JCPS teachers prefer students keep their distance

JCPS teachers prefer students keep their distance

LOUISVILLE, Ky. (WAVE) – COVID-19 concerns among Jefferson County Public Schools teachers appear behind numbers in a recent poll from the teachers’ union.

The Jefferson County Teachers Association (JCTA) survey of 3,700 teachers shows 63 percent would prefer starting the school year with some kind of distance learning or non-traditional instruction (NTI) instead of in-person classes.

A survey of 3,700 teachers by the Jefferson County Teachers Association (JCTA) shows 63 percent would prefer starting the school year with some kind of distance learning or non-traditional instruction (NTI) instead of in-person classes.
A survey of 3,700 teachers by the Jefferson County Teachers Association (JCTA) shows 63 percent would prefer starting the school year with some kind of distance learning or non-traditional instruction (NTI) instead of in-person classes. (Source: WAVE 3 News)

Just two weeks ago the state released guidelines for reopening classrooms including social distancing, contact tracing and masks for all students. Teachers now express low confidence in being able to enforce those guidelines.

“We have adults that refuse to adhere to wearing mask guidelines, so, storming out of businesses, yelling at employees about having to wear a mask,” JCPS teacher Emilie Blanton said, “So we have adults who won’t wear masks. Those adults have children, and those children go to our schools.”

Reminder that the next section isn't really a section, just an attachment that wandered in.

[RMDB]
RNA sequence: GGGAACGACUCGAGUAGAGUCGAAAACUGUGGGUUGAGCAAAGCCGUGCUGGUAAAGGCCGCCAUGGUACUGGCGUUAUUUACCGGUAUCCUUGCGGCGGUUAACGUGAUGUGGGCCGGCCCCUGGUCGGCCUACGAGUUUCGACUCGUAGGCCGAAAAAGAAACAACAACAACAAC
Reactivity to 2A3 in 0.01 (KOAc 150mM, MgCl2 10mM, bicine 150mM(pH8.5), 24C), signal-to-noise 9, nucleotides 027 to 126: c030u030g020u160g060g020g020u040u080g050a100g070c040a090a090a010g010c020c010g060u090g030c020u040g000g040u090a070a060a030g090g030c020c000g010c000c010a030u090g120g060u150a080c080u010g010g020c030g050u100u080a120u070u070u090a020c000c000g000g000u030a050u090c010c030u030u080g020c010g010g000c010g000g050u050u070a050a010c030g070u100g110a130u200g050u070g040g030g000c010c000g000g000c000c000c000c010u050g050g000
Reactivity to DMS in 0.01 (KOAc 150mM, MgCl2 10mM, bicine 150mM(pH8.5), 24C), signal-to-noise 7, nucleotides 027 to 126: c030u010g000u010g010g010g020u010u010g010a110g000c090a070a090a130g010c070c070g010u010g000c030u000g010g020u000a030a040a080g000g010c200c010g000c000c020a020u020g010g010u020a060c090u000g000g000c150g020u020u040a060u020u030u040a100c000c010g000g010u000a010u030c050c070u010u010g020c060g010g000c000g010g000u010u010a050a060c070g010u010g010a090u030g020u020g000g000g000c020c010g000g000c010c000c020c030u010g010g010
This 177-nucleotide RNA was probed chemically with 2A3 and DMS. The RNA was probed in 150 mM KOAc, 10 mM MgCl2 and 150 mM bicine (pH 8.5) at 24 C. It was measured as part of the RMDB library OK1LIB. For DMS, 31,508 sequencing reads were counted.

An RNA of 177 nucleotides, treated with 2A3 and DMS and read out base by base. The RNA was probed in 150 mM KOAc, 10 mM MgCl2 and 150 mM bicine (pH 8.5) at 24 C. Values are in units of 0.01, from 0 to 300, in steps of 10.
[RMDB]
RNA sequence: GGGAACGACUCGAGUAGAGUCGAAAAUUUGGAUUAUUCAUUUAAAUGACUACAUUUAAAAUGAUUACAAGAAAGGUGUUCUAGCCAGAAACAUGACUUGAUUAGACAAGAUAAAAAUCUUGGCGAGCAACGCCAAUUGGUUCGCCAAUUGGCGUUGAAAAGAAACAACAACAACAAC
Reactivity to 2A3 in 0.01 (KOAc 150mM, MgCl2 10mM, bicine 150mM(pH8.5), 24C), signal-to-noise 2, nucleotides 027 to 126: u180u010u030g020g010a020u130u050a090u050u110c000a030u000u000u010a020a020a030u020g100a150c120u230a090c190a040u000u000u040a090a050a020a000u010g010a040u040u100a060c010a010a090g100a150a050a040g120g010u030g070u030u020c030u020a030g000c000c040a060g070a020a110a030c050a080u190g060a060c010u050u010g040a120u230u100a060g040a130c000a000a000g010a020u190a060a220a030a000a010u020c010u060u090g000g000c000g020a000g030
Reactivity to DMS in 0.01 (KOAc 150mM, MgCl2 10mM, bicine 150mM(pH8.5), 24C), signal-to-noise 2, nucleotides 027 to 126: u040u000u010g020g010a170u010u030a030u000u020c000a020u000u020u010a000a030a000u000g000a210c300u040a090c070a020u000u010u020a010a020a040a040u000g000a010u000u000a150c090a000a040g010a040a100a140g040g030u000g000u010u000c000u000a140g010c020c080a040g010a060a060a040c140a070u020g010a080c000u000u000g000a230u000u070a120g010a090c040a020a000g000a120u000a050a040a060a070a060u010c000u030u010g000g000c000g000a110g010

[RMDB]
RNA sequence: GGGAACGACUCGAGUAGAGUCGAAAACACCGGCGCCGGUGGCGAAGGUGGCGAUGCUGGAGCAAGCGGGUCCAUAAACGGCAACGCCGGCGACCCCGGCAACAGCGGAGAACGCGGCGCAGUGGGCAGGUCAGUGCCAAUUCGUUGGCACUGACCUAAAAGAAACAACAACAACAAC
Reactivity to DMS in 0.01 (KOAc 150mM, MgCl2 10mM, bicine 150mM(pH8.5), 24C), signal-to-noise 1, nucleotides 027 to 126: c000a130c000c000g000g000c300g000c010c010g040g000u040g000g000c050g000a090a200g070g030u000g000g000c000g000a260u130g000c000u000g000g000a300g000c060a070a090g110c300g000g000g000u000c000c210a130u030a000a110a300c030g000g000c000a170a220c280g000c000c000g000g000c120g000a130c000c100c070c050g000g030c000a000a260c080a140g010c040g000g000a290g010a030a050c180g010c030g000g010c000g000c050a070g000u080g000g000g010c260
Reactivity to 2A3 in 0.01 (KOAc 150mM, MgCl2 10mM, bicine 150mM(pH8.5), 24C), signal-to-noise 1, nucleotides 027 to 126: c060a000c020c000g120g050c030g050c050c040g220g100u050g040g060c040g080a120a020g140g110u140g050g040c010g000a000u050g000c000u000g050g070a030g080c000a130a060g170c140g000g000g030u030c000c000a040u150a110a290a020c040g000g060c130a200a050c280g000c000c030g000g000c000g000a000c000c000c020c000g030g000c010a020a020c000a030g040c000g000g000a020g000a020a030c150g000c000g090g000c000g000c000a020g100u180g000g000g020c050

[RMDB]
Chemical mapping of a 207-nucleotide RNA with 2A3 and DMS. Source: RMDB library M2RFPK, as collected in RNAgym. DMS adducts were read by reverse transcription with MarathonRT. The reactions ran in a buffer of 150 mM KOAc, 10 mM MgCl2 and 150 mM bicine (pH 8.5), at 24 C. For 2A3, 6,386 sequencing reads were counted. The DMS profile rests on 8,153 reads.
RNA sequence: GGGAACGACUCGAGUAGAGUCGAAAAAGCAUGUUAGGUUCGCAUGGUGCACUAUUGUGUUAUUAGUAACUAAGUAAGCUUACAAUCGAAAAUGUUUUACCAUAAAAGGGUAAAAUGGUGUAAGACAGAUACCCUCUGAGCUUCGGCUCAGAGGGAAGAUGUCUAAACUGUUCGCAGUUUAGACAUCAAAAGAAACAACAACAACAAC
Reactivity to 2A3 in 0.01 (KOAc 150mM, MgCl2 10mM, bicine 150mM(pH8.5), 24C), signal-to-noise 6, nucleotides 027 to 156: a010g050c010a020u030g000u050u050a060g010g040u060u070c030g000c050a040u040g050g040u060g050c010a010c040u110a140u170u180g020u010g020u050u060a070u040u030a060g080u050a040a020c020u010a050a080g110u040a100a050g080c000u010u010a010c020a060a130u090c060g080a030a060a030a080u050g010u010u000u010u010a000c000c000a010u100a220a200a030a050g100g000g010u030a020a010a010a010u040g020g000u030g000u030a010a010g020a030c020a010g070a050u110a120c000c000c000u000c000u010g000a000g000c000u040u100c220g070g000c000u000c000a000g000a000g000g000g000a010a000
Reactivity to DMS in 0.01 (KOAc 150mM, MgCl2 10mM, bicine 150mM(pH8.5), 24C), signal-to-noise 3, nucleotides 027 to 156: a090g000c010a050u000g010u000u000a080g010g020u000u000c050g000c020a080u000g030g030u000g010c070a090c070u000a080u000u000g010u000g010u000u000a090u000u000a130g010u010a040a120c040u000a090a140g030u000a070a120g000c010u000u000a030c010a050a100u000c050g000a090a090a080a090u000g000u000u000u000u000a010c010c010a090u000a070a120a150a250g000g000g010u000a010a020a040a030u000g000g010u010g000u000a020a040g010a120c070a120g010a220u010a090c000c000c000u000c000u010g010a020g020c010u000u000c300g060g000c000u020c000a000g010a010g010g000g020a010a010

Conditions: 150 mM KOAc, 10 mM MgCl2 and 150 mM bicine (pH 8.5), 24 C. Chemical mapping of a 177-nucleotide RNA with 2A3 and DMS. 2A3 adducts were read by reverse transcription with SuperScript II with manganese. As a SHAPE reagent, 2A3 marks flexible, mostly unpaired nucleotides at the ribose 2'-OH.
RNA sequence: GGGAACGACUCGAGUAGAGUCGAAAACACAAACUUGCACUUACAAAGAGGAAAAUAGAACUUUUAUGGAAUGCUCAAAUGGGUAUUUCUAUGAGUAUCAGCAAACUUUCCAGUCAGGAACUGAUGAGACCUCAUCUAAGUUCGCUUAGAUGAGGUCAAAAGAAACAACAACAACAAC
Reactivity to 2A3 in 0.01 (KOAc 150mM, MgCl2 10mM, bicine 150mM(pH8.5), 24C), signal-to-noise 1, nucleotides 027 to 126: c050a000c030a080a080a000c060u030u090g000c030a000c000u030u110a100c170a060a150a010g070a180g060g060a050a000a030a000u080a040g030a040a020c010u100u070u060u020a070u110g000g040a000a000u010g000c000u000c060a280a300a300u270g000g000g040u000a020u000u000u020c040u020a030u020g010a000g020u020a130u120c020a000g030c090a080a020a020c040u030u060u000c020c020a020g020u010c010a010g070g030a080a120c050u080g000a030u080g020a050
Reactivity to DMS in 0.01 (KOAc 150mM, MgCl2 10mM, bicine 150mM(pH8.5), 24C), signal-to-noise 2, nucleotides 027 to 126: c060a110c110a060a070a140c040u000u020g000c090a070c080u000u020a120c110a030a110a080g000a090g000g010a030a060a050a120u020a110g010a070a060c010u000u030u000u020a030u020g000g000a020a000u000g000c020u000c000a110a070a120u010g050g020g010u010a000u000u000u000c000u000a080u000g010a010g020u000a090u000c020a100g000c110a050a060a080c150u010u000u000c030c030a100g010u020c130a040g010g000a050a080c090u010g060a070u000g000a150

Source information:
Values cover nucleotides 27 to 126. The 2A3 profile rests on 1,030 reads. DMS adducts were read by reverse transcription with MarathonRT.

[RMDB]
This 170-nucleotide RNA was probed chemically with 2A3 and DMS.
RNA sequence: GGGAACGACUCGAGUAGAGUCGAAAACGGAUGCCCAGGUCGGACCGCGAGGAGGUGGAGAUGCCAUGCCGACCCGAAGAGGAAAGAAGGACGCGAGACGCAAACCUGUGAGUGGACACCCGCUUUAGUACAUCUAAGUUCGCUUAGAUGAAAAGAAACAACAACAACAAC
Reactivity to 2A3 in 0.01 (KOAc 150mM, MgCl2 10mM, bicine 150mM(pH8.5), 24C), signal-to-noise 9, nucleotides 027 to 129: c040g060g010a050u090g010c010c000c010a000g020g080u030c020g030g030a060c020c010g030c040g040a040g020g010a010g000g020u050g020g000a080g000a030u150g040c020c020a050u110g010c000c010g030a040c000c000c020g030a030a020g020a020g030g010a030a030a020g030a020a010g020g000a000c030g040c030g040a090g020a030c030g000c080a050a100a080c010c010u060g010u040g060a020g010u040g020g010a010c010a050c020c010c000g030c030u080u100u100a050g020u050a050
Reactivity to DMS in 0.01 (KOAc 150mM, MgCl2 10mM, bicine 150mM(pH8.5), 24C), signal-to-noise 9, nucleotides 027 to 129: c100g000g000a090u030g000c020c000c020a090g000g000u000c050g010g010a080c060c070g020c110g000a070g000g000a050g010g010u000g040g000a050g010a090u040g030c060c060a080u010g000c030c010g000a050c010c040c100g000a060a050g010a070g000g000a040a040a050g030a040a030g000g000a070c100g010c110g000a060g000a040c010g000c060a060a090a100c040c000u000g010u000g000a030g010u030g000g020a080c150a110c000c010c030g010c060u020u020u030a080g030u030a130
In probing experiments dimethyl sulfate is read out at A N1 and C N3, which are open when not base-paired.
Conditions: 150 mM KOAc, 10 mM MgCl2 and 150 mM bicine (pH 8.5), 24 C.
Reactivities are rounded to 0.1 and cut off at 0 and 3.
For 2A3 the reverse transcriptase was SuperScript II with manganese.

JCPS logo (Source: WAVE 3 News)
JCPS logo (Source: WAVE 3 News)

The state recommended guidelines call for students to wear masks unless they’re sitting 6 feet apart and anytime they are on the move. It just one of the many precautions the state’s largest school district has to consider when figuring out how or if students and teachers can go back to classrooms safely. Some wonder if teachers might opt out entirely.

“Anything is a possibility right now because everything is so unknown,” JCTA Secretary Tyra Walker said. “It is a possibility that we would have a teacher shortage due to teachers taking sabbatical for a year or maybe some retiring.”

A teacher shortage would leave the district with few options. It is a scenario administrators are working to avoid.

“That is a concern but we want to work with our teachers,” Renee Murphy, JCPS Chief of Communications said. “We want to come to a decision and make a plan that is safe for all parties involved and we want to work together and come to a decision that is in the best interest of our students and our staff.”

Murphy said a final decision on what the beginning of the JCPS school year will look like is expected in a couple of weeks.

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